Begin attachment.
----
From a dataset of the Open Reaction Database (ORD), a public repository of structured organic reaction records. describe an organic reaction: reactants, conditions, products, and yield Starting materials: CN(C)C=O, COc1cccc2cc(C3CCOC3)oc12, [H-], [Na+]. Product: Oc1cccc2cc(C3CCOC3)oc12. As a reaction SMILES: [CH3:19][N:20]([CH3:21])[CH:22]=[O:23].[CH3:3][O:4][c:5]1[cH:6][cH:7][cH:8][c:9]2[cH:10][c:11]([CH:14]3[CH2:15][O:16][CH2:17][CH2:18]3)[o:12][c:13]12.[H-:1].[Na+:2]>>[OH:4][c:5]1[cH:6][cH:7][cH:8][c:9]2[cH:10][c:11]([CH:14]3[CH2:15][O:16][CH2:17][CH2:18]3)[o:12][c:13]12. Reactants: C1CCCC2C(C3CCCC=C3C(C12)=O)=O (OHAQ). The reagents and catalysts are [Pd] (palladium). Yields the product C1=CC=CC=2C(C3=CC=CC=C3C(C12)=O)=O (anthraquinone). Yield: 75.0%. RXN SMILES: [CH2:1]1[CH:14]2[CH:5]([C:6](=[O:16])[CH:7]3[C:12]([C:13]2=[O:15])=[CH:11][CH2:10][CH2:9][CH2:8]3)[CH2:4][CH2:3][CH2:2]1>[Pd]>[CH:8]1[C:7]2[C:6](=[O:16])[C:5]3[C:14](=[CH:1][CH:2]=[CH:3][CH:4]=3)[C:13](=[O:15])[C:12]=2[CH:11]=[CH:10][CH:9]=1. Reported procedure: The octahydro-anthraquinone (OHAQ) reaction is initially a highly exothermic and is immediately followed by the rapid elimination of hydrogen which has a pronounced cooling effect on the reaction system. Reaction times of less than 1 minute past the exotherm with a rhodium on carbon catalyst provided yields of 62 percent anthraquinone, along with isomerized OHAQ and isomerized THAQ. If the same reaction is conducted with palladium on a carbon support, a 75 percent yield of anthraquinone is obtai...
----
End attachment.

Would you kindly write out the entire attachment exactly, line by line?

From a dataset of the Open Reaction Database (ORD), a public repository of structured organic reaction records. describe an organic reaction: reactants, conditions, products, and yield Starting materials: CN(C)C=O, COc1cccc2cc(C3CCOC3)oc12, [H-], [Na+]. Product: Oc1cccc2cc(C3CCOC3)oc12. As a reaction SMILES: [CH3:19][N:20]([CH3:21])[CH:22]=[O:23].[CH3:3][O:4][c:5]1[cH:6][cH:7][cH:8][c:9]2[cH:10][c:11]([CH:14]3[CH2:15][O:16][CH2:17][CH2:18]3)[o:12][c:13]12.[H-:1].[Na+:2]>>[OH:4][c:5]1[cH:6][cH:7][cH:8][c:9]2[cH:10][c:11]([CH:14]3[CH2:15][O:16][CH2:17][CH2:18]3)[o:12][c:13]12. Reactants: C1CCCC2C(C3CCCC=C3C(C12)=O)=O (OHAQ). The reagents and catalysts are [Pd] (palladium). Yields the product C1=CC=CC=2C(C3=CC=CC=C3C(C12)=O)=O (anthraquinone). Yield: 75.0%. RXN SMILES: [CH2:1]1[CH:14]2[CH:5]([C:6](=[O:16])[CH:7]3[C:12]([C:13]2=[O:15])=[CH:11][CH2:10][CH2:9][CH2:8]3)[CH2:4][CH2:3][CH2:2]1>[Pd]>[CH:8]1[C:7]2[C:6](=[O:16])[C:5]3[C:14](=[CH:1][CH:2]=[CH:3][CH:4]=3)[C:13](=[O:15])[C:12]=2[CH:11]=[CH:10][CH:9]=1. Reported procedure: The octahydro-anthraquinone (OHAQ) reaction is initially a highly exothermic and is immediately followed by the rapid elimination of hydrogen which has a pronounced cooling effect on the reaction system. Reaction times of less than 1 minute past the exotherm with a rhodium on carbon catalyst provided yields of 62 percent anthraquinone, along with isomerized OHAQ and isomerized THAQ. If the same reaction is conducted with palladium on a carbon support, a 75 percent yield of anthraquinone is obtai...